The IGBT simply died, without obvious reason.
But quite spectacular...
The wave forms looked not perfect, but acceptable at that moment.
Peak current was around 6A....
I just wanted to measure the temperature with my infrared themometer, ...touch free measurement... - ZONK !!!!
....some seconds later, after my heart started beating again, I went on to measure the temperatures of the carbonized resistors and found them at 58C (burned & open)... the IGBT around 50C (blown: C-E shortened, gate open)....

Do you think there might have been some critical reverse load for the IGBT? I did not place an external diode between C & E.
...or voltage overshoot above 600V...( did not look to this value very detailed)...

Looking forward to your 15V/120A PSU.
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Old 4th August 2006, 04:14 PM   #24
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...picked up the topic again.
Even if the inductances were already small, this circuit has to handle quite high di/dt. Something like 700A/us !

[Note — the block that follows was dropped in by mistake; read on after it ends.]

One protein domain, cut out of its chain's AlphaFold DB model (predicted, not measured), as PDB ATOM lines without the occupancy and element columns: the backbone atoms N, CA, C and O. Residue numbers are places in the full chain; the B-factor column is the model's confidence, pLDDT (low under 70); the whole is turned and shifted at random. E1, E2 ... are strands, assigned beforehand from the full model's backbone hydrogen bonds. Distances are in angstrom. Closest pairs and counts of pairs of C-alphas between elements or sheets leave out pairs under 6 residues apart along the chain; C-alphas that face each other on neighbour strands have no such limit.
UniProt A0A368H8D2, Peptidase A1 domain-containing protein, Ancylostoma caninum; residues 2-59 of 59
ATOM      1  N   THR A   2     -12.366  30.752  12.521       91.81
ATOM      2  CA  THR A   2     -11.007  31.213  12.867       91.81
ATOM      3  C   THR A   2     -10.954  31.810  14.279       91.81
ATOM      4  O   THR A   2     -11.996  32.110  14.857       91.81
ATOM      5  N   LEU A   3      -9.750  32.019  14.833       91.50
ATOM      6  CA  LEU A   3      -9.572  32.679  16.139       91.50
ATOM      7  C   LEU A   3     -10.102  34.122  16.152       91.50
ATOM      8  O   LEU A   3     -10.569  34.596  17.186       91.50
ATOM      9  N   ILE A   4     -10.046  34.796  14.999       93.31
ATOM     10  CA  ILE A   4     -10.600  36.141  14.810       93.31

I derived a further reduced inductance of the gate drive loop by paralleling another GND foil on the second side of the driver transistors.
Now the MOSFETS can turn of currents above 20A within less than 30ns without bad ringing.

Furtheron I corrected an error in the schematic: Feedback from output was drawn wrong, while I assembled my proto correctly....
Last but not least I optimized the regulation and reduced the output voltage down to 450V.
450V has the advantage that each e-cap can handle the full rail.
I prefer this, because I want to run a halfbridge converter from that and connect the cold end of the transformer to the center tap of the caps. If something goes wrong the center tap might be pulled to one of the rails and the e-caps will see full output voltage, not just half.
The optimisation of the regulation loop is a multiparameter optimization for wide input range, load range from zero to 1kW and audiable noise (you hear it, if it is not running perfectly smooth).
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Old 4th August 2006, 04:20 PM   #25
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I had to accept a trade off in THD and output regulation.